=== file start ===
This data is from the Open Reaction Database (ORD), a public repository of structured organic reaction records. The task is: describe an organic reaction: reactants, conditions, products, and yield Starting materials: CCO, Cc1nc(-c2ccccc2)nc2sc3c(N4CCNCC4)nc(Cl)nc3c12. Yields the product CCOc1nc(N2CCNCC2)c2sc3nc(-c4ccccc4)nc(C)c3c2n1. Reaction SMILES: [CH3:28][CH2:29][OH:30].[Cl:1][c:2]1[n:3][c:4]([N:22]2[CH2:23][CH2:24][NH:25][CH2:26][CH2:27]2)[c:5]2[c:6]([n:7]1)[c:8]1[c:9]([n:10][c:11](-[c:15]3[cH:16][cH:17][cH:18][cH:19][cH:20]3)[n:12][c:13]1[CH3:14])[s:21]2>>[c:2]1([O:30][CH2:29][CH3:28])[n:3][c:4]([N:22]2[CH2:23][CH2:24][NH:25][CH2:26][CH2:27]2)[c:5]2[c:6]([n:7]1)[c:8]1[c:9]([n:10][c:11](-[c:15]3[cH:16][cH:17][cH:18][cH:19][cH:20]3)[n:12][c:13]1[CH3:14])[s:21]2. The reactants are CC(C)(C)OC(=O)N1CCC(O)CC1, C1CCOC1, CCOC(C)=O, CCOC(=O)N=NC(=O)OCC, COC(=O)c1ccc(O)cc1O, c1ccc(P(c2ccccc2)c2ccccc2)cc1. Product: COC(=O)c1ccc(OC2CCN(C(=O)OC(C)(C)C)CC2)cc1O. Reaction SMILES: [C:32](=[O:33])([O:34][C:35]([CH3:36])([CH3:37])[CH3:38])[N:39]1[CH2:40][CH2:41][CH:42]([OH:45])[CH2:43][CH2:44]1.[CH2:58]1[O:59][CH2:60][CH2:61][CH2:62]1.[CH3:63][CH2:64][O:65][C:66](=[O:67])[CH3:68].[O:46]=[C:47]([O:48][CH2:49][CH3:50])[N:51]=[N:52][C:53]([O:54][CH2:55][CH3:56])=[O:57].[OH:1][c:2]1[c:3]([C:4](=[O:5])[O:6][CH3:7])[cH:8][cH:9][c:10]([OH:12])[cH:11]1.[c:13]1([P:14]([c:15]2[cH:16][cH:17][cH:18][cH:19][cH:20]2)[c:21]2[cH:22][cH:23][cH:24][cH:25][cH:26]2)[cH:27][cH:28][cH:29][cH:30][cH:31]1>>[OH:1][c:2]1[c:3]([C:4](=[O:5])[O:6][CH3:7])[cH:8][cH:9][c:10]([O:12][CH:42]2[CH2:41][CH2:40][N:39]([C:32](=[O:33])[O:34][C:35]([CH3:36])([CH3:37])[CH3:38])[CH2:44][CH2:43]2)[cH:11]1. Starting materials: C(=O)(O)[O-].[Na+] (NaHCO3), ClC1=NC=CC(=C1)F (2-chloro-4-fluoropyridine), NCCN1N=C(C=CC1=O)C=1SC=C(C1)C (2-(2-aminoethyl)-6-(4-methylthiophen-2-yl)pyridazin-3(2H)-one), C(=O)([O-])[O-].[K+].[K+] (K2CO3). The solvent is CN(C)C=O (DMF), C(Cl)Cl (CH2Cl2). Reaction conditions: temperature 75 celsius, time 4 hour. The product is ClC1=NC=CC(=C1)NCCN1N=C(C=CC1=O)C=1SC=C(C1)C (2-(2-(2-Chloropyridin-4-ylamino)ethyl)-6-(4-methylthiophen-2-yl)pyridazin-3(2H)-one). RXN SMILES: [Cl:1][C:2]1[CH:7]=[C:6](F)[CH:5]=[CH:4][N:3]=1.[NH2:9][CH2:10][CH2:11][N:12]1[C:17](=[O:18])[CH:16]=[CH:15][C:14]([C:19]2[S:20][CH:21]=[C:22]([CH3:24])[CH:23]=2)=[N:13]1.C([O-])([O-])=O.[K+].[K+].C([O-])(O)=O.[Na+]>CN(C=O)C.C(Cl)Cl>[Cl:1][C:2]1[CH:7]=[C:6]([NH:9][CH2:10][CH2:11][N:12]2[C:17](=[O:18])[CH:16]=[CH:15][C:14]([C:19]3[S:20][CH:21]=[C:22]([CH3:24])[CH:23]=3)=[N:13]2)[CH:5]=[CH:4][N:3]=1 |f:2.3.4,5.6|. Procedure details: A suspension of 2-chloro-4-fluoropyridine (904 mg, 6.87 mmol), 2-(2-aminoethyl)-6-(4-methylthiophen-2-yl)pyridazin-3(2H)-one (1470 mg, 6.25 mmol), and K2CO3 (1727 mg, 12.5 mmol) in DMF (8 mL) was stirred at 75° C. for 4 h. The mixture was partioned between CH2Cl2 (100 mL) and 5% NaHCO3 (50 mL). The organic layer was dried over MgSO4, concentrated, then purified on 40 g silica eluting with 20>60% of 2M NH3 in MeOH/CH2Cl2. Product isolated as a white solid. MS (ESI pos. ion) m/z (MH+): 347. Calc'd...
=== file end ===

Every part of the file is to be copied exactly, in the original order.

This data is from the Open Reaction Database (ORD), a public repository of structured organic reaction records. The task is: describe an organic reaction: reactants, conditions, products, and yield Starting materials: CCO, Cc1nc(-c2ccccc2)nc2sc3c(N4CCNCC4)nc(Cl)nc3c12. Yields the product CCOc1nc(N2CCNCC2)c2sc3nc(-c4ccccc4)nc(C)c3c2n1. Reaction SMILES: [CH3:28][CH2:29][OH:30].[Cl:1][c:2]1[n:3][c:4]([N:22]2[CH2:23][CH2:24][NH:25][CH2:26][CH2:27]2)[c:5]2[c:6]([n:7]1)[c:8]1[c:9]([n:10][c:11](-[c:15]3[cH:16][cH:17][cH:18][cH:19][cH:20]3)[n:12][c:13]1[CH3:14])[s:21]2>>[c:2]1([O:30][CH2:29][CH3:28])[n:3][c:4]([N:22]2[CH2:23][CH2:24][NH:25][CH2:26][CH2:27]2)[c:5]2[c:6]([n:7]1)[c:8]1[c:9]([n:10][c:11](-[c:15]3[cH:16][cH:17][cH:18][cH:19][cH:20]3)[n:12][c:13]1[CH3:14])[s:21]2. The reactants are CC(C)(C)OC(=O)N1CCC(O)CC1, C1CCOC1, CCOC(C)=O, CCOC(=O)N=NC(=O)OCC, COC(=O)c1ccc(O)cc1O, c1ccc(P(c2ccccc2)c2ccccc2)cc1. Product: COC(=O)c1ccc(OC2CCN(C(=O)OC(C)(C)C)CC2)cc1O. Reaction SMILES: [C:32](=[O:33])([O:34][C:35]([CH3:36])([CH3:37])[CH3:38])[N:39]1[CH2:40][CH2:41][CH:42]([OH:45])[CH2:43][CH2:44]1.[CH2:58]1[O:59][CH2:60][CH2:61][CH2:62]1.[CH3:63][CH2:64][O:65][C:66](=[O:67])[CH3:68].[O:46]=[C:47]([O:48][CH2:49][CH3:50])[N:51]=[N:52][C:53]([O:54][CH2:55][CH3:56])=[O:57].[OH:1][c:2]1[c:3]([C:4](=[O:5])[O:6][CH3:7])[cH:8][cH:9][c:10]([OH:12])[cH:11]1.[c:13]1([P:14]([c:15]2[cH:16][cH:17][cH:18][cH:19][cH:20]2)[c:21]2[cH:22][cH:23][cH:24][cH:25][cH:26]2)[cH:27][cH:28][cH:29][cH:30][cH:31]1>>[OH:1][c:2]1[c:3]([C:4](=[O:5])[O:6][CH3:7])[cH:8][cH:9][c:10]([O:12][CH:42]2[CH2:41][CH2:40][N:39]([C:32](=[O:33])[O:34][C:35]([CH3:36])([CH3:37])[CH3:38])[CH2:44][CH2:43]2)[cH:11]1. Starting materials: C(=O)(O)[O-].[Na+] (NaHCO3), ClC1=NC=CC(=C1)F (2-chloro-4-fluoropyridine), NCCN1N=C(C=CC1=O)C=1SC=C(C1)C (2-(2-aminoethyl)-6-(4-methylthiophen-2-yl)pyridazin-3(2H)-one), C(=O)([O-])[O-].[K+].[K+] (K2CO3). The solvent is CN(C)C=O (DMF), C(Cl)Cl (CH2Cl2). Reaction conditions: temperature 75 celsius, time 4 hour. The product is ClC1=NC=CC(=C1)NCCN1N=C(C=CC1=O)C=1SC=C(C1)C (2-(2-(2-Chloropyridin-4-ylamino)ethyl)-6-(4-methylthiophen-2-yl)pyridazin-3(2H)-one). RXN SMILES: [Cl:1][C:2]1[CH:7]=[C:6](F)[CH:5]=[CH:4][N:3]=1.[NH2:9][CH2:10][CH2:11][N:12]1[C:17](=[O:18])[CH:16]=[CH:15][C:14]([C:19]2[S:20][CH:21]=[C:22]([CH3:24])[CH:23]=2)=[N:13]1.C([O-])([O-])=O.[K+].[K+].C([O-])(O)=O.[Na+]>CN(C=O)C.C(Cl)Cl>[Cl:1][C:2]1[CH:7]=[C:6]([NH:9][CH2:10][CH2:11][N:12]2[C:17](=[O:18])[CH:16]=[CH:15][C:14]([C:19]3[S:20][CH:21]=[C:22]([CH3:24])[CH:23]=3)=[N:13]2)[CH:5]=[CH:4][N:3]=1 |f:2.3.4,5.6|. Procedure details: A suspension of 2-chloro-4-fluoropyridine (904 mg, 6.87 mmol), 2-(2-aminoethyl)-6-(4-methylthiophen-2-yl)pyridazin-3(2H)-one (1470 mg, 6.25 mmol), and K2CO3 (1727 mg, 12.5 mmol) in DMF (8 mL) was stirred at 75° C. for 4 h. The mixture was partioned between CH2Cl2 (100 mL) and 5% NaHCO3 (50 mL). The organic layer was dried over MgSO4, concentrated, then purified on 40 g silica eluting with 20>60% of 2M NH3 in MeOH/CH2Cl2. Product isolated as a white solid. MS (ESI pos. ion) m/z (MH+): 347. Calc'd...